(From the National Interest)
By Van Jackson
On March 2, 2016, Kim Jong Un gave direction to the military to “get the nuclear warheads deployed for national defense always on standby so as to be fired at any moment.” The North reiterated versions of this formulation for days afterwards, including a “preemptive nuclear strike of justice.” These threats drew international attention because of concerns about the prospect of imminent violence, particularly in the wake of unprecedented UN sanctions and the kickoff of Key Resolve, the combined US-ROK annual military exercise.
But focusing on the possibility of near term violence obscures a potentially more dangerous longer term shift: Is North Korea signaling an intention to embrace tactical nuclear weapons? The answer is still unclear, but that option seems increasingly plausible. This should become a serious line of debate for Korea watchers because such a turn has critical consequences for how we think about deterrence and war-fighting on the Korean peninsula.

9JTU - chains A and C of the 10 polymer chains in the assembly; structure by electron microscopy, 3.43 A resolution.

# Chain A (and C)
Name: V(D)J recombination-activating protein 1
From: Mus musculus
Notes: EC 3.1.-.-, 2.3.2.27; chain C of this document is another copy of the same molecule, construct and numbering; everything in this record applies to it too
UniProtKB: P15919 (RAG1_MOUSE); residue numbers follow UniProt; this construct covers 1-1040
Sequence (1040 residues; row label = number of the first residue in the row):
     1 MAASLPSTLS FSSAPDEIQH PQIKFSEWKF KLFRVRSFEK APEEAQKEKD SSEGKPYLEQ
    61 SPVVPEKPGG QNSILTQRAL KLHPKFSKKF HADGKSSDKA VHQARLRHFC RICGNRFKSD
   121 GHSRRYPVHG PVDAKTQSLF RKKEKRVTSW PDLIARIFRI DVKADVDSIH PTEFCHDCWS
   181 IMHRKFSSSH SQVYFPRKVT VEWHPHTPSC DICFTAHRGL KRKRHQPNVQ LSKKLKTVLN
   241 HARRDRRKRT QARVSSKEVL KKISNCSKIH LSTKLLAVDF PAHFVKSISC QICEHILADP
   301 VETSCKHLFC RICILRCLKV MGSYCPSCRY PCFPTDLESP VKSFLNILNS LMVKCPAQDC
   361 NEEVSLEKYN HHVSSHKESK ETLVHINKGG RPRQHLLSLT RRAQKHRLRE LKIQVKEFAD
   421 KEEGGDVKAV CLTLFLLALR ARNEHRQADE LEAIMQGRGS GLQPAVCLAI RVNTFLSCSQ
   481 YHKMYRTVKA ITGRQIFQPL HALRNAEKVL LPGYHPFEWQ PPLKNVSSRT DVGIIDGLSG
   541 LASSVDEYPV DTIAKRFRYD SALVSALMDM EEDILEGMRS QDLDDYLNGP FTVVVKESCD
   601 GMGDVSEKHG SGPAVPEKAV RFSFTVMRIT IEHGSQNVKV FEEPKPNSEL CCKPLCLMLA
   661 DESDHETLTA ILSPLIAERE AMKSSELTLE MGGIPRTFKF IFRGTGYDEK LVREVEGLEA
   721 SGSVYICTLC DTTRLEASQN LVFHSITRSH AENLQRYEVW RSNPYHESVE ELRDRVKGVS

Why a Tactical Nuclear Turn Is Plausible
The threat of preemptive strikes from North Korea is hardly new. In 2010 alone, North Korea threatened a “preemptive nuclear attack” 20 times. And the typical formulation of North Korean threat rhetoric has often been to establish some “red line” condition—the imposition of sanctions in the 1990s, for instance—that would lead to North Korea launching a full attack, even at the risk of suicide. Scholars (including me) have likewise argued that North Korea has strong incentives to launch preemptive strikes if it believes the survival of the regime is in jeopardy. Read more